Global123_PolicyBrief - Jordan Townsend Section: Fri 12pm...

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Jordan Townsend Section: Fri 12pm TA: Rod Albuyeh Global123/PolSci186 IMF Lending Policies in Developing Countries During the last two decades, the focus of International Monetary Fund (IMF) involvement amongst developing countries has shifted. Following Bretton Woods, the IMF began issuing loans to developed countries in 1947 with the original intent to provide short-term assistance to countries with balance of payment difficulties through loans to cover their trading debts, and reduce foreign currency restrictions. However, in the 1980s IMF took on new role of debt management for developing countries, through Structural Adjustment Programs (SAPs). These SAPs are implemented by the IMF to enable developing countries to pay back future loans. The IMF holds developing countries accountable to certain conditions tied to the issuance of future loans. The SAPs aim to reduce the borrowing country’s fiscal imbalances and enable developing countries to orient themselves within the international economy ( Conditionality is seen as a central principle to IMF lending, and is meant to assure a borrowing country that if it implements these structural adjustments, future loans will be forthcoming and developing countries are able to invest in long term policy adjustments. IMF loans focus were originally intended to fix temporary short-term 2 to 4 year problems, but today many countries in times of crises or conflict have opted for the new 7 year term options ( The focus of this paper will be to analyze the deficiencies within IMF policy implementation to developing countries, in addition to the reasons causing SAPs to fail and the liberal economic policies which cause developing countries to fail.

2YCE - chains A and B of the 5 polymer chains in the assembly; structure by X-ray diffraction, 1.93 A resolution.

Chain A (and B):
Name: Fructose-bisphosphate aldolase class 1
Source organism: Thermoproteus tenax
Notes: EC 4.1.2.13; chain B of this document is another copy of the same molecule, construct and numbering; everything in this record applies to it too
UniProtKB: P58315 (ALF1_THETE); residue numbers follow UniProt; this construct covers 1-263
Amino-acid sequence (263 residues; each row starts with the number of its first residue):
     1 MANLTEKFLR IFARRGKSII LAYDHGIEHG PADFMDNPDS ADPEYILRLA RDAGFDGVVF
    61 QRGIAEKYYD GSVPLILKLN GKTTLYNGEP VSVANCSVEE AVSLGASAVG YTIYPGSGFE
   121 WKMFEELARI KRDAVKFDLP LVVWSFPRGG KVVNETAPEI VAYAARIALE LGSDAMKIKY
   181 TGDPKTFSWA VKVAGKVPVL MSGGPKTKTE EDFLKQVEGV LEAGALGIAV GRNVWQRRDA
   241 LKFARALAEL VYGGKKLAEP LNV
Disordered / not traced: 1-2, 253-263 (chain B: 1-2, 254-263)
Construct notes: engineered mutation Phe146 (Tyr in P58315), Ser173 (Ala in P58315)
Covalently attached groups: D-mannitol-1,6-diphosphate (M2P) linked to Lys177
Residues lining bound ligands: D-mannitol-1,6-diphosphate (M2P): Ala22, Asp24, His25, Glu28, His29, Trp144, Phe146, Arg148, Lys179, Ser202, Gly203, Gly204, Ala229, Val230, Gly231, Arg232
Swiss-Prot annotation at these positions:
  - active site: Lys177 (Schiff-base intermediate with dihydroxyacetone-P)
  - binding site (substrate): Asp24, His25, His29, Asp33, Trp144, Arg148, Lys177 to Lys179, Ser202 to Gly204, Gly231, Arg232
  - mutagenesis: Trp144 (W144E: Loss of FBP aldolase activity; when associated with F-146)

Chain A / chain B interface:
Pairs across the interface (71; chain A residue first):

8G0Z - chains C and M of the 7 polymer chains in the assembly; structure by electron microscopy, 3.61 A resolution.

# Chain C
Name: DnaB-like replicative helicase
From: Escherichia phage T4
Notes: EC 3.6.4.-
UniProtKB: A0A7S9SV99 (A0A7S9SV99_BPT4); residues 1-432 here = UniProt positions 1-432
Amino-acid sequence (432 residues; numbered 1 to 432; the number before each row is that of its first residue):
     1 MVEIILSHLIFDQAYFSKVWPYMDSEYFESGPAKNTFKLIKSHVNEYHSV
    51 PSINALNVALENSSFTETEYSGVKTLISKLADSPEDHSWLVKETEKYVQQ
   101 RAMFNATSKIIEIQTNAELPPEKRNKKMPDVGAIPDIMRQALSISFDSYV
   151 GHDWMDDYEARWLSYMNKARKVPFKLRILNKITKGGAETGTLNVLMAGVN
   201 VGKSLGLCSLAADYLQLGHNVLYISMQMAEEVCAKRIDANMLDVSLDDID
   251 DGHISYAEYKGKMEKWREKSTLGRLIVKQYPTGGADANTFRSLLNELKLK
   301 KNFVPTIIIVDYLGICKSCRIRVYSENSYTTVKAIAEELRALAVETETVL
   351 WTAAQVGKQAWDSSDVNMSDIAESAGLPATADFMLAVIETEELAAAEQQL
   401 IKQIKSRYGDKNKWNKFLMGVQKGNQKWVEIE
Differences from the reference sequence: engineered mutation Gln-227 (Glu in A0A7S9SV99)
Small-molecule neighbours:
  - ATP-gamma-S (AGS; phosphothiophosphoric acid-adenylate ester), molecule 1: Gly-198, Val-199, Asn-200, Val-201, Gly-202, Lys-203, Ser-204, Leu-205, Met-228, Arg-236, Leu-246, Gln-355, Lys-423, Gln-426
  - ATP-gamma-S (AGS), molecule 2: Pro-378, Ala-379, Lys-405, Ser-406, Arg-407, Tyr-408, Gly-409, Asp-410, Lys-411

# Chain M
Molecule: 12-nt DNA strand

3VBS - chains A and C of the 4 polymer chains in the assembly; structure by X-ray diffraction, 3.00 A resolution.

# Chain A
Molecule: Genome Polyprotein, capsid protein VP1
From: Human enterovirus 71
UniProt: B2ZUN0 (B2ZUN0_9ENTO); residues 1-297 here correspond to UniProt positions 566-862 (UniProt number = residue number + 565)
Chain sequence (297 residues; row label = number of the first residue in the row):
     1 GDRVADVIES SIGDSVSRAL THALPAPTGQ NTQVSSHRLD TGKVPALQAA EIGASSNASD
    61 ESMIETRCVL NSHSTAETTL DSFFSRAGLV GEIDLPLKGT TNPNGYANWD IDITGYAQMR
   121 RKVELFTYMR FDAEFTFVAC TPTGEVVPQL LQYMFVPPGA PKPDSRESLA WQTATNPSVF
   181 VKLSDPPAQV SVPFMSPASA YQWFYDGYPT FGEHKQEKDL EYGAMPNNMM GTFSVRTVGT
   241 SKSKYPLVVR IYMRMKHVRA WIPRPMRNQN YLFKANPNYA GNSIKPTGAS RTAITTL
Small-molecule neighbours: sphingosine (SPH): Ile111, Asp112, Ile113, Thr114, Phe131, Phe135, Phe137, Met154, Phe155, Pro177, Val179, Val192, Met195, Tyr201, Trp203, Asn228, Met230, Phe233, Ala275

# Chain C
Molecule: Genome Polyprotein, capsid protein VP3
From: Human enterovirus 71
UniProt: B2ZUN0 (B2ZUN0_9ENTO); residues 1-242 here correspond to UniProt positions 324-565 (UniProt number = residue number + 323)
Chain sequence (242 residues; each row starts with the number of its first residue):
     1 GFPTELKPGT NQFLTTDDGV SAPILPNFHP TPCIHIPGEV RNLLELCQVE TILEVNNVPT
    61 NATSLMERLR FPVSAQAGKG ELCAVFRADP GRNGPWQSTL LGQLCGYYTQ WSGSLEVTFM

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The IMF’s involvement has not only shifted towards longer term loans, but has also oriented itself toward policy reform through conditions tied to loans. The problems facing developing countries when receiving loans from the IMF stem from these conditions tied to the SAPs. The conditions in which the IMF generally implements through their SAPs include: privatization of state-owned enterprises, austerity measures through a balanced budget by cutting government spending on welfare, infrastructure, and schools, focus economy on direct export and resource extraction, trade liberalization, currency devaluation to raise costs of imports, opening up borders to foreign investment, fighting corruption, and numerous other liberal economic policies which make up the conditions tied to IMF loans when lending to developing countries. In many
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This note was uploaded on 02/01/2011 for the course GLOBAL 123 taught by Professor Cohen during the Fall '10 term at UCSB.

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Global123_PolicyBrief - Jordan Townsend Section: Fri 12pm...

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